Another chance to see one of the greatest films of all time on the big screen. If you’ve already seen it, you need little more motivation than that, and if you haven’t, you should have booked your ticket weeks ago.
Based on Philip K Dick’s seminal novel Do Androids Dream of Electric Sheep?, Ridley Scott thrusts us into a world of murderous replicants lead by Rutger Hauer’s Batty. On their trail is disillusioned cop Deckard (Harrison Ford), who is pulled out of semi-retirement for one last job. As LA crumbles under the weight of its own rapid industrialisation, the high-rise buildings hide away rain-soaked streets full of light and colour but little soul. This backdrop is punctuated by the violence of the replicants who have a desperate need to meet their maker. It’s one Deckard is given an insight into when he is introduced to Rachael (Sean Young), an artificial intelligence who has “fake” memories planted into her programming. She is about to learn the hard way that she isn’t human. As time runs out for Batty and Pris (Daryl Hannah), Deckard begins to question everything he is doing. Does he himself have something to discover about the meaning of life?
There’s not much more that can be said about Ridley Scott’s superb sci-fi classic Blade Runner. It’s been analysed, reviewed and even edited into different versions before, and all aspects of its dark, dystopian ever-nearer future have been closely examined. This version is even more concise than the Director’s Cut released a few years ago was, both versions having exorcised Harrison Ford’s dreary, couldn’t-care-less voice over.
The visual effects aren’t just on a par with those of modern films, they are arguably better. With computer effects something of a luxury in 1982 when Scott made the film, huge sets were built to recreate the futuristic vision he had in mind. Used sparingly, the computer effects look good to this day, unlike many films that followed in the intervening years.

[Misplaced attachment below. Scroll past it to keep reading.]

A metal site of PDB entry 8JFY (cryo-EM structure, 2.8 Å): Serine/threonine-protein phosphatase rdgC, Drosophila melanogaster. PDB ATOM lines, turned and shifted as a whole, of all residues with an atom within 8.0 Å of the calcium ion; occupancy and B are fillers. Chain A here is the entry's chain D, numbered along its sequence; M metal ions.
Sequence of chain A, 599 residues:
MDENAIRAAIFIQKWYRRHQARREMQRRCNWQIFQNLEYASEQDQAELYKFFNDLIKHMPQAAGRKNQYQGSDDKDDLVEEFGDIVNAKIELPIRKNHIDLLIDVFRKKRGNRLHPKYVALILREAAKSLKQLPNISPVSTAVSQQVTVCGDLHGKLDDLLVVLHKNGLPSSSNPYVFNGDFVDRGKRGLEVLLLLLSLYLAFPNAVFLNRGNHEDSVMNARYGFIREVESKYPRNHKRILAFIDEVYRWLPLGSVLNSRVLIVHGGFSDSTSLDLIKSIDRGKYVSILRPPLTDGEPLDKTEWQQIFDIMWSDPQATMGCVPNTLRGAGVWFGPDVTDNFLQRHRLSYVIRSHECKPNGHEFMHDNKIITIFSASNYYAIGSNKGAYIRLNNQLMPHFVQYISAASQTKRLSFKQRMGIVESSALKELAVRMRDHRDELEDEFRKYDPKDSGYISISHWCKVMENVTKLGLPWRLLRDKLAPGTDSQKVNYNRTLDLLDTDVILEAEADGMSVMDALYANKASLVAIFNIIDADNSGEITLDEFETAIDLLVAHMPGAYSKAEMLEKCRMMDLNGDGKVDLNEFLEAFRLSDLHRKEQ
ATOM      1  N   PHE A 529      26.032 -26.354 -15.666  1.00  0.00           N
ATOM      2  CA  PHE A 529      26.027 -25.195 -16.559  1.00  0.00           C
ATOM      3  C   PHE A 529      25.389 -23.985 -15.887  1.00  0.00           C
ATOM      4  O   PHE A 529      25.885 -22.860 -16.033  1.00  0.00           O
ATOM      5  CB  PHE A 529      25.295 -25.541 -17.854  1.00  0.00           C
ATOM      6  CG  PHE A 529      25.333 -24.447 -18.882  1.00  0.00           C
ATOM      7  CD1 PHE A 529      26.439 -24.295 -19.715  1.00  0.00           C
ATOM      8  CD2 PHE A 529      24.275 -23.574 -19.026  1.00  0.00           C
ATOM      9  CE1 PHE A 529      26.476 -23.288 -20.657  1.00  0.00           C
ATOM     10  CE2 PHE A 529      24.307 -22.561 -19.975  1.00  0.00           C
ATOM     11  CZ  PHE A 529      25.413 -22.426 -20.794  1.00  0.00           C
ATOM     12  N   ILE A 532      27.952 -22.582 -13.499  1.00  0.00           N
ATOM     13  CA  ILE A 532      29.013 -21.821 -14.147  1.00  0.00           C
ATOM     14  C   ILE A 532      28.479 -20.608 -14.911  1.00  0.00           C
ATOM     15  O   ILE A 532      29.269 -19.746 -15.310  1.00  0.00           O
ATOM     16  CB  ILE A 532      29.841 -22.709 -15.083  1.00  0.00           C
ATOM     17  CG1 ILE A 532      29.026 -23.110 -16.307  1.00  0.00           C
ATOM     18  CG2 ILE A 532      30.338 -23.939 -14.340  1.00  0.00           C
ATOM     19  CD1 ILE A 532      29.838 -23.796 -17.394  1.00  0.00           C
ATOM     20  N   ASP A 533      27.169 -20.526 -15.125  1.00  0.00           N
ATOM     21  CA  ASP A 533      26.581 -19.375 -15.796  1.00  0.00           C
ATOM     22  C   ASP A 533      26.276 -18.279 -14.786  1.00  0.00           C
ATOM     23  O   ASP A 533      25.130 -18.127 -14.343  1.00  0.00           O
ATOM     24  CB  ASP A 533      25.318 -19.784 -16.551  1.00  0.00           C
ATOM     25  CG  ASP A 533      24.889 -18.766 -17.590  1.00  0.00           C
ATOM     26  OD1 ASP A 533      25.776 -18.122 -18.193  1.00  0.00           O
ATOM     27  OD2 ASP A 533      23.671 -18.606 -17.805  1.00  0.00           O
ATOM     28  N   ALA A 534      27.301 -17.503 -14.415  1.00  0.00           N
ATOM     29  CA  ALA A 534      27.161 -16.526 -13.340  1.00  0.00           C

Ford’s own miserable persona, rumoured to be down to his general dissatisfaction with everything to do with the project, adds to the drama. Deckard wonders around usually falling into the action rather than actively hunting down his targets. The finale is largely due to Batty having accepted his fate rather than some piece of brilliant detective work on the part of Deckard.
There is always something new to discover in a film like this. Its layers aren’t just added on for effect, but are inherent in its DNA. Every line of dialogue is loaded, and the ubiquitous question that surrounds the mortality of the central character only adds to the desire to watch and re-watch the film.
Hauer gives a chillingly convincing performance as the juvenile Batty in a monstrous body. His flickering emotions give way to ice cold realism in some brutal sequences, but we fully believe his desperation is of the utmost importance. There are times when you are willing Deckard to step aside, just so Roy can finish what he has started.
This is a classic worth re-discovering and one you should do so on the biggest screen possible.